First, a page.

This book brought together 21 leading researchers in the field to explore the current state of transnational Social Work (TSW) in five countries that share English as a common language. These include United Kingdom (UK), Ireland, Canada, New Zealand and Australia. The focus of the book is on the professional experiences of transnational social workers in these five countries.
The book aims to provide detailed description and analysis of opportunities and challenges embedded in transnational social work mobility in each country and considered some of the potentials to mitigate challenges. The book presents findings of research into the experiences and perceptions of transnational social workers (TSWs), with the view of informing relevant policy and educational policies.
The term ‘transnational social workers’ (TSWs) as used in the book is defined as ‘social workers who have gained their professional education in one nation and relocate to practise (or aspire to practise) in another’ (p. 1). Similarly, the authors highlighted that the steady growth of TSW labour market mobility is traceable to increased globalisation and transnational migration.
The authors further stress that social work is an example of an increasingly transnational mobile profession, linking this to the favourable migration policy in which social work frequently appears on national skills shortage lists in many western countries such as the UK, Australia, Canada and New Zealand. They argue that practising in a different country other than where social workers were trained could present both opportunities and challenges for transnational social workers.
While migration may attract opportunities to gain permanent residency of another country, and to broaden professional experiences, the authors acknowledge the challenges of transnational social work. These challenges include:
- challenges in transplanting models of practice; challenges in professional disposition and knowledge of law and policy from familiar fields to foreign jurisdiction;
- complexities around the recognition of their professional qualification and experiences;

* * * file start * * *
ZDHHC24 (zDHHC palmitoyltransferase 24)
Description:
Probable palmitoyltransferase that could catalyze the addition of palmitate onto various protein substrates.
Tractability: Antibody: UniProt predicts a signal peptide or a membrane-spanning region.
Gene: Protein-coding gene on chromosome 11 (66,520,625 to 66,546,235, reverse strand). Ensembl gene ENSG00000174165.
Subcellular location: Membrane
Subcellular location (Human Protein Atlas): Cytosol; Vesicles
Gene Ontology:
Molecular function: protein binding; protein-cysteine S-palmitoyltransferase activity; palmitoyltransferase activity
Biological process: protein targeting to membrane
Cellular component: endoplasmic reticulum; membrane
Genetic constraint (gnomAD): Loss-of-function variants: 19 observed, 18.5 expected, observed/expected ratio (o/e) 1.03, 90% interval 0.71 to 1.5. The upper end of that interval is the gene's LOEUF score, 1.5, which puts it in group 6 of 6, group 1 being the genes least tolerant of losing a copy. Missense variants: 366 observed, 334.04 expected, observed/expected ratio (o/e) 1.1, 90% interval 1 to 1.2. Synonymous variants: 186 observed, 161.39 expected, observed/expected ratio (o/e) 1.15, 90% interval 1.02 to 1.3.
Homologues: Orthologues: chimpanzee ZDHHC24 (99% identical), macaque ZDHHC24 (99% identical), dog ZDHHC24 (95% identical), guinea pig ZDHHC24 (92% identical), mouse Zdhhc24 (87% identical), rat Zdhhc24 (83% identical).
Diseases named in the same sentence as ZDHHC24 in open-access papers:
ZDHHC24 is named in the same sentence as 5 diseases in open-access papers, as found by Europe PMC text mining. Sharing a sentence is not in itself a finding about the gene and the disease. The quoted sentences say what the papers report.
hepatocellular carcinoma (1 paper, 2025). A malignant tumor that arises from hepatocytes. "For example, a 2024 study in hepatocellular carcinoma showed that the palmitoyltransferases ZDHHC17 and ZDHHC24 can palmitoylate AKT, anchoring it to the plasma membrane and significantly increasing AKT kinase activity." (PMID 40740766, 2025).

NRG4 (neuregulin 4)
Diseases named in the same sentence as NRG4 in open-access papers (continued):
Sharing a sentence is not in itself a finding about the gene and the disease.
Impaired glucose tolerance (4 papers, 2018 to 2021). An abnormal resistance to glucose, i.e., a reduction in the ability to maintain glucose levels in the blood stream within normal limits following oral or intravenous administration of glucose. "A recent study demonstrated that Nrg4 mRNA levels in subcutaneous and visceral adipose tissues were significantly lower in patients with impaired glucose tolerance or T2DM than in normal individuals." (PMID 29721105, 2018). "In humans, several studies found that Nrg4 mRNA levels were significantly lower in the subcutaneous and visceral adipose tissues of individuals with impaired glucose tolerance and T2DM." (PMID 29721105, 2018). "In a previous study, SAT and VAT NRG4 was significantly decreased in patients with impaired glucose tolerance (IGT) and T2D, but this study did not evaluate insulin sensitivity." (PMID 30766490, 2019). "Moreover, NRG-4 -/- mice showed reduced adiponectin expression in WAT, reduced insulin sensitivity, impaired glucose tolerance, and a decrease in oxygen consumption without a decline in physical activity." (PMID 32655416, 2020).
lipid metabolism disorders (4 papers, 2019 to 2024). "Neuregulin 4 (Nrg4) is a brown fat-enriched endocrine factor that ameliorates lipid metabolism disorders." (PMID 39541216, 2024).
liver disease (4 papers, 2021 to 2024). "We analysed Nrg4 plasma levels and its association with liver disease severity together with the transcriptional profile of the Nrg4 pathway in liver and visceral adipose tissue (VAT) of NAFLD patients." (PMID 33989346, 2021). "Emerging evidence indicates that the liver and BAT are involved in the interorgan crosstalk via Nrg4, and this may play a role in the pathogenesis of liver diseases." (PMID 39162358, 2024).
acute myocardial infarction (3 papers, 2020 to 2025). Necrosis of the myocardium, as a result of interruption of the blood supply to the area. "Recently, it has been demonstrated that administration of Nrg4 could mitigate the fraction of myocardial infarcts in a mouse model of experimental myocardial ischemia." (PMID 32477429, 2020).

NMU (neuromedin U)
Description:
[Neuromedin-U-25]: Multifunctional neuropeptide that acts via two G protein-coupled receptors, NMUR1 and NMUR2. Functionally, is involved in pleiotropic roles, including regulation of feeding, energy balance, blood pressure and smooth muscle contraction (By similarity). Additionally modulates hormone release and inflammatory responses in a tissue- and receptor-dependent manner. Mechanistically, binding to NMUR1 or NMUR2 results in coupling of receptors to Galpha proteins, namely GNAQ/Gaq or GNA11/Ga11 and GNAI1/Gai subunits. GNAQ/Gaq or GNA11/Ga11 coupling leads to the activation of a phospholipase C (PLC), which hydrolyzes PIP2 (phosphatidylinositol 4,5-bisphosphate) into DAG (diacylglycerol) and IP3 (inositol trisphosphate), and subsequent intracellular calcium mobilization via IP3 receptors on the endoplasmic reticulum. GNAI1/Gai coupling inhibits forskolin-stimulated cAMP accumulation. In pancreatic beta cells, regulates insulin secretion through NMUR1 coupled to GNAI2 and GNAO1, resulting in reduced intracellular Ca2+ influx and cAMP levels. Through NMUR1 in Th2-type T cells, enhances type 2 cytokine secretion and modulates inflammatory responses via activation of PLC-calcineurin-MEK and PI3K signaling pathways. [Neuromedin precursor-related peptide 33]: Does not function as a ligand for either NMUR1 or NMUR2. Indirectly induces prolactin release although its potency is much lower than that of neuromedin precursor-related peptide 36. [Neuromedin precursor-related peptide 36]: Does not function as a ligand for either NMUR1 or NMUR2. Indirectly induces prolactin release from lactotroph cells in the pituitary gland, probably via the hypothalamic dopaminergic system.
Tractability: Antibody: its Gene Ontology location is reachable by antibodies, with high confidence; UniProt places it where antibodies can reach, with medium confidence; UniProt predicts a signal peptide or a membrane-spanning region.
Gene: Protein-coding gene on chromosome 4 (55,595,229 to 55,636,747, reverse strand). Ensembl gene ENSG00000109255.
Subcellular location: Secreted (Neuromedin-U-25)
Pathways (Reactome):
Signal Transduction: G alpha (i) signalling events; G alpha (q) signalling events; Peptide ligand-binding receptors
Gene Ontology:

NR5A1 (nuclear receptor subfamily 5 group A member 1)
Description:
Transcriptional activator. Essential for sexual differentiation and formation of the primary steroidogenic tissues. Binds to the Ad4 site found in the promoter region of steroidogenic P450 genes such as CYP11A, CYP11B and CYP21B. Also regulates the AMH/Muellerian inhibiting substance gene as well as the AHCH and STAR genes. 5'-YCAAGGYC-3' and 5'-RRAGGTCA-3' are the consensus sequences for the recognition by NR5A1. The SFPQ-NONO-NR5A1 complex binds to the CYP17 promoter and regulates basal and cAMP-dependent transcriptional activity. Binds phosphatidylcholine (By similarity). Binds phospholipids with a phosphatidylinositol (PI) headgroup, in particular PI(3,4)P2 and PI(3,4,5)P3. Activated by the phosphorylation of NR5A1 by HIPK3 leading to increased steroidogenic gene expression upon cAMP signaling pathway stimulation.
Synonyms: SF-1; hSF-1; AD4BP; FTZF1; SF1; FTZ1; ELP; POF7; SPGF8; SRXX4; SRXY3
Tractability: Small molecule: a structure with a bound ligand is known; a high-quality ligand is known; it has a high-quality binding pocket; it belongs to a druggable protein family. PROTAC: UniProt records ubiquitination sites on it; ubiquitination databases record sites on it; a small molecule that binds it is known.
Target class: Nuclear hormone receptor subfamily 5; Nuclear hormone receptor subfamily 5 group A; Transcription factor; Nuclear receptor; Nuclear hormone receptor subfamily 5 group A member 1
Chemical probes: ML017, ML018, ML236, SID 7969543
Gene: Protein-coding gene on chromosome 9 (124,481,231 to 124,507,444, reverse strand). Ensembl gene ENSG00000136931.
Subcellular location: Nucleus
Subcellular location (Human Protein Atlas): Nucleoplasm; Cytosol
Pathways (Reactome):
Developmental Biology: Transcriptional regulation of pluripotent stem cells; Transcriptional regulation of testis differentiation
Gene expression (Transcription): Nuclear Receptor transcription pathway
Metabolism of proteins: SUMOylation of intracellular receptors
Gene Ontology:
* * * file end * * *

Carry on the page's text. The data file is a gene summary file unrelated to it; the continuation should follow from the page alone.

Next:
- challenges in finding meaningful employment where their skills can be fully utilised; limited practice autonomy; limited professional induction and professional development.
They conclude that transnational social work mobility continues to be a feature of the global economy but express reservations that tensions and challenges of transnationalism remain unresolved.
The book is well structured. It is sectioned into four parts: The first part sets the transnational context, providing an overview within which transnational labour mobility takes place with globalisation as the main driver. Part two of the book focuses on practitioners’ perspectives, and each chapter focuses on the experiences of TSWs in specific countries, enabling the authors to demonstrate the uniformity of the opportunities and challenges faced by TSWsand the local context within which they take place.
Part three of the book shifts the focus from the experiences of the transnational professionals to the employers and stakeholders’ views, constituting institutional and regulatory factors that shape the experiences of TSWs and their integration into the new practice contexts. The focal point of the final part is the policy challenges as well as professional responses to some of the challenges encountered by TSWs. It touches on the dialogue and discussion across the profession.
The impact of such dialogue, as demonstrated in the Canadian context, was presented. The implications of government regulations for migrating social workers were considered within the Australian and Irish contexts, envisaging greater complexity in European social work mobility following Brexit referendum. Undoubtedly, the strength of this book lies in bringing together such a diverse group of researchers, each contributing a unique perspective and methodology to explore the experiences of transnational social workers in a country other than where they were trained by, and the views of various stakeholders.
Furthermore, the book highlights the increased intrusion into the social work profession of neo-liberal ideologies and practices, and then questions whether the profession should regulate itself in terms of defining what social work is, what social workers do, what are our professional values and ethical framework that inform practice within local contexts.
However, the book appears to be limited in some respects. As admitted by the author, the book fails to capture service users’ voices of their experiences of working with transnational social workers in these jurisdictions to discern the challenges of practising within the local context from the service user’s perspectives. It is believed that this could be a potential area for future research. In addition, the quality of the individual chapters varies, with some chapters written in a more convincing manner describing more rigorous research whilst other chapters are less convincing, some not including any theoretical perspective through which the data were analysed.
Moreover, none of the studies presented in the book is sensitive to specific migrants’national and cultural context and its interaction with the professional and cultural context of their host country. It is believed that exploring transnational social work through the lens of migrants’ specific national cultural habitus and its interaction with the cultural context of practice in the destination country could provide useful insights into hidden area of personal and professional challenges being experienced by TSWs. Knowing better these challenges can enhance our ability to support them better within each unique cultural context.